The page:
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We may be classified as a passive foreign investment company for United States federal income tax purposes, which could result in adverse United States federal income tax consequences to United States investors in the ADSs or Class A ordinary shares.

Depending upon the value of our assets, which may be determined based, in part, on the market value of our Class A ordinary shares and ADSs, and the nature of our assets and income over time, we could be classified as a “passive foreign investment company,” or PFIC, for United States federal income tax purposes. Under United States federal income tax law, we will be classified as a PFIC for any taxable year if either (i) at least 75% of our gross income for the taxable year is passive income or (ii) at least 50% of the value of our assets (based on the average quarterly value of our assets during the taxable year) is attributable to assets that produce or are held for the production of passive income. Based on our income and assets and the value of our ADSs and Class A ordinary shares, we do not believe that we were a PFIC for the taxable year ended December 31, 2019 and, although no assurances can be made in this regard, we do not expect to be a PFIC for the current taxable year or any subsequent taxable year. While we do not anticipate being a PFIC, changes in the nature of our income or assets or the value of our assets may cause us to become a PFIC for the current or any subsequent taxable year.

Although the law in this regard is not entirely clear, we treat Beijing 58 and other consolidated variable interest entities as being owned by us for United States federal income tax purposes, because we control their management decisions and we are entitled to substantially all of the economic benefits associated with them, and, as a result, we consolidate their results of operations in our consolidated U.S. GAAP financial statements. If it were determined, however, that we are not the owner of Beijing 58 and other consolidated variable interest entities for United States federal income tax purposes, we would likely be treated as a PFIC for our taxable year ending December 31, 2020 and for subsequent taxable years. Because of the uncertainties in the application of the relevant rules and because PFIC status is a factual determination made annually after the close of each taxable year on the basis of the composition of our income and the value of our active versus passive assets, there can be no assurance that we will not be a PFIC. Under circumstances where revenues from activities that produce passive income significantly increase relative to our revenues from activities that produce non-passive income or where we determine not to deploy significant amounts of cash for active purposes, our risk of becoming classified as a PFIC may substantially increase.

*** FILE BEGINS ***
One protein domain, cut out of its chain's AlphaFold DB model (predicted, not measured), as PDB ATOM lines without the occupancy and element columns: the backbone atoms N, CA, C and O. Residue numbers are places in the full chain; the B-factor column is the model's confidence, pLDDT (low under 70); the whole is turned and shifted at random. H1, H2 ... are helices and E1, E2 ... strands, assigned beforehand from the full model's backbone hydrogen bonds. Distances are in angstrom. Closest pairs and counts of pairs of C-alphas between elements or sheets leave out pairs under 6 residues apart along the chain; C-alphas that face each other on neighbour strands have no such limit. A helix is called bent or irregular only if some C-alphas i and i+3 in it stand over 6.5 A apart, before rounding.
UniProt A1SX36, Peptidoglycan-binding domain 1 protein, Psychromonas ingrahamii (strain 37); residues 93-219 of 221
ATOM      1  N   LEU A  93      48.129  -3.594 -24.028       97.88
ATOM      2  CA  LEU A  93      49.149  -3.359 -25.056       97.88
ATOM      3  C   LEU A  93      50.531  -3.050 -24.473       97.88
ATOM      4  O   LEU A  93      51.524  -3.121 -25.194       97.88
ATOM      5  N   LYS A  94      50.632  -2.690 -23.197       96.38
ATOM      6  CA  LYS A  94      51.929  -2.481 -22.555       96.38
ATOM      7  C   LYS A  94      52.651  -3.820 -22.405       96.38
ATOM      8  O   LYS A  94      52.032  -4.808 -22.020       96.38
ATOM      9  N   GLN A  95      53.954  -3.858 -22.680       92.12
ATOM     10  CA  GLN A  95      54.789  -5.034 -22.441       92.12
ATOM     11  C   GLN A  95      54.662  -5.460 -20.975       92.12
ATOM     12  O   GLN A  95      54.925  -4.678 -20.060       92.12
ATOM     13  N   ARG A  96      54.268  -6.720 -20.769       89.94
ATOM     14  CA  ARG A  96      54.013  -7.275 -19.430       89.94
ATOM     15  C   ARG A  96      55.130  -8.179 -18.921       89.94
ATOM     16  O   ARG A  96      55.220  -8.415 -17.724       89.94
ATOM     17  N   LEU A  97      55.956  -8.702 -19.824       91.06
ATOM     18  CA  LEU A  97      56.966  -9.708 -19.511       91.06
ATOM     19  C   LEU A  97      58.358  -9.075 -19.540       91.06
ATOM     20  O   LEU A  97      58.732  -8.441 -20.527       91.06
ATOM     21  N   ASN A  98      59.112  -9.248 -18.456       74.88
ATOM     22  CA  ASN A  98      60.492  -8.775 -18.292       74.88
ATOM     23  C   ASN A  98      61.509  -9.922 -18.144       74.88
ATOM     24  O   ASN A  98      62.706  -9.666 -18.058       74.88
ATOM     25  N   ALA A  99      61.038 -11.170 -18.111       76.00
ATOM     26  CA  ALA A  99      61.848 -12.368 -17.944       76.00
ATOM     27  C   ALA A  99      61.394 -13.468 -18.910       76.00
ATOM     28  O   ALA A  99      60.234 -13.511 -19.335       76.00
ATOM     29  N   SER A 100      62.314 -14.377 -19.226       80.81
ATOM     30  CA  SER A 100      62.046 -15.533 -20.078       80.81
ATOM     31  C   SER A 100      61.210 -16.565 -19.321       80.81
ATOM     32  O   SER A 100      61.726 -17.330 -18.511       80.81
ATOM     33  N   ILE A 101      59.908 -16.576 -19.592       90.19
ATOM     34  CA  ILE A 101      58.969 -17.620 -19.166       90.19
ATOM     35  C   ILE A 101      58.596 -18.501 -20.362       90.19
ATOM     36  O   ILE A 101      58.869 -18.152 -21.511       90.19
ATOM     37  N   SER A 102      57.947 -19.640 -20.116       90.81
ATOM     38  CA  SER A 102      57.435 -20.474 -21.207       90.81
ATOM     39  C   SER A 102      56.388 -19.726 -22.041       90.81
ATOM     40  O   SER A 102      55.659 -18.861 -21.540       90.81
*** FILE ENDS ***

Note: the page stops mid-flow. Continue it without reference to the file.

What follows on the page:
If we were to be or become a PFIC, a U.S. Holder (as defined in “Item 10. Additional Information — E. Taxation — United States Federal Income Tax Considerations”) may incur significantly increased United States federal income tax on gain recognized on the sale or other disposition of the ADSs or Class A ordinary shares and on the receipt of distributions on the ADSs or Class A ordinary shares to the extent such gain or distribution is treated as an “excess distribution” under the United States income tax rules. Further, if we were a PFIC for any year during which a U.S. Holder held our ADSs or Class A ordinary shares, we generally would continue to be treated as a PFIC with respect to such U.S. Holder for all succeeding years during which such U.S. Holder held our ADSs or Class A ordinary shares. Each U.S. Holder is urged to consult its tax advisor concerning the United States federal income tax consequences of purchasing, holding and disposing of ADSs or Class A ordinary shares if we are or become treated as a PFIC.

The voting rights of holders of ADSs are limited by the terms of the deposit agreement, and you may not be able to exercise your right to vote your Class A ordinary shares.

As a holder of our ADSs, you will only be able to exercise the voting rights with respect to the underlying Class A ordinary shares in accordance with the provisions of the deposit agreement. Under the deposit agreement, you must vote by giving voting instructions to the depositary. Upon receipt of your voting instructions, the depositary will vote the underlying Class A ordinary shares in accordance with these instructions. You will not be able to directly exercise your right to vote with respect to the underlying shares unless you withdraw the shares. Under our current memorandum and articles of association, the minimum notice period required for convening a general meeting is ten clear days. When a general meeting is convened, you may not receive sufficient advance notice to withdraw the shares underlying your ADSs to allow you to vote with respect to any specific matter. If we ask for your instructions, the depositary will notify you of the upcoming vote and will arrange to deliver our voting materials to you. We cannot assure you that you will receive the voting materials in time to ensure that you can instruct the depositary to vote your shares. In addition, the depositary and its agents are not responsible for failing to carry out voting instructions or for their manner of carrying out your voting instructions. This means that you may not be able to exercise your right to vote and you may have no legal remedy if the shares underlying your ADSs are not voted as you requested.